Apparently, the wallet identified as an “attacker” for generating a transaction that caused the collapse of the algorithm-based stablecoin project Terra was actually maintained by Do Kwon’s Terraform Labs.
Consequently, this indicates that the collapse of the Terra (LUNA) ecosystem, which resulted in losses to investors of tens of billions of dollars, was brought about by activities taken inside the firm, according to new research uncovered by blockchain security company Uppsala Security and CoinDesk Korea published on June 14.
South Korean prosecutors also confirmed that the information revealed that the attackers who hit Terra were not the rumored Wall Street whales, but rather the wallets and internal behavior managed by Terraform Labs itself, which is now being investigated.
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Using on-chain data forensic tools, Uppsala Security and CoinDesk Korea have been examining the reason for the Terra project’s crash on May 7 for approximately a month. The wallet (0x8d47f08ebc5554504742f547eb721a43d4947d0a) or referred to as “Wallet A” for convenience had been flagged as an attacker wallet by a slew of research firms.
Terra ecosystem collapses
Wallet A, which was built on the Ethereum blockchain, came into being on May 7, at around 4:32 PM, based on Coordinated Universal Time (UTC).
On the same day, an attempt to de-peg the UST currency, which had been supposed to be tied to the dollar, failed. At around 9:44 p.m. on the same day, Terraform Labs withdrew approximately 150 million USTs, which is equivalent to approximately $150 million, from the DeFi service curve.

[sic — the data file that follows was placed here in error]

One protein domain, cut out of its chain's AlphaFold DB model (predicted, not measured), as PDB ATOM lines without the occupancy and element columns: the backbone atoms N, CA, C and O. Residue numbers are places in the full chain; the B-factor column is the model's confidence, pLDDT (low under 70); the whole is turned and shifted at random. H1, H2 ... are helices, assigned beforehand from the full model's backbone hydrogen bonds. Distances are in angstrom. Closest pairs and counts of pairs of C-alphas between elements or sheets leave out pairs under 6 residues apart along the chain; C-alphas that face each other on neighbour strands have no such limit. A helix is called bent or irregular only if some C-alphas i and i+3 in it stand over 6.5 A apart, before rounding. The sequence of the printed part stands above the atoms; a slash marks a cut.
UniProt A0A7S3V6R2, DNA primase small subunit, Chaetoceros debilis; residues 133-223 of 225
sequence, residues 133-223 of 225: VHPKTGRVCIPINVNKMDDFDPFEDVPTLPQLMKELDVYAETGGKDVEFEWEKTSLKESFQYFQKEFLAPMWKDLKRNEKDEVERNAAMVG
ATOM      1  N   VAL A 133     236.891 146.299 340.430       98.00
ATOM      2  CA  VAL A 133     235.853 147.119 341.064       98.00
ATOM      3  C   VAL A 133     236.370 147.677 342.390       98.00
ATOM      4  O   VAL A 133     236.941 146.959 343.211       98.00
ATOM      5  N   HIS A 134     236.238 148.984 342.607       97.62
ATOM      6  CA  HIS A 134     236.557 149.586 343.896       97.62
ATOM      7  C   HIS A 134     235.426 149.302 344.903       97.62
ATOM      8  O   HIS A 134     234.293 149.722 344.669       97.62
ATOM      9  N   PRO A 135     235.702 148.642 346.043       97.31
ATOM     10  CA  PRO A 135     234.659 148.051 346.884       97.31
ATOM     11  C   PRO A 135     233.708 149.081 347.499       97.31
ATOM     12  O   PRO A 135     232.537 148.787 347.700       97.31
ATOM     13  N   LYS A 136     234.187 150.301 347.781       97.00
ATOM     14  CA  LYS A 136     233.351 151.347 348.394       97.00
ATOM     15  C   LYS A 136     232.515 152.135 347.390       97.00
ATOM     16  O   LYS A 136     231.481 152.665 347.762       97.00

This action ensured that the Terra blockchain retained its liquidity. In reference to this topic, the Ceo Kwon Do-hyeong said, “the reason for subtracting the UST worth 150 million dollars from the curve is to provide a more stable UST liquidity.”
TerraUSD de-pegging takes place
The same day, at 9:57 p.m., wallet A swapped 85 million UST for Curve, another stable coin. Wallet A generated a large-scale UST transaction within 13 minutes after Terraform Labs temporarily removed the liquidity of UST from the curve.
Wallet A then transmitted USDC to Coinbase, the biggest North American virtual asset exchange, after exchanging UST. A substantial quantity of UST was put into numerous exchanges throughout the globe before and after this transaction, which accelerated de-pegging and finally led to a bank run.
As a result, Wallet A has been identified as the attacker’s wallet by various blockchain research firms across the globe. Some people speculated that this wallet belonged to a Wall Street financial firm out to bring Terra down.
Featured image via Terra YouTube.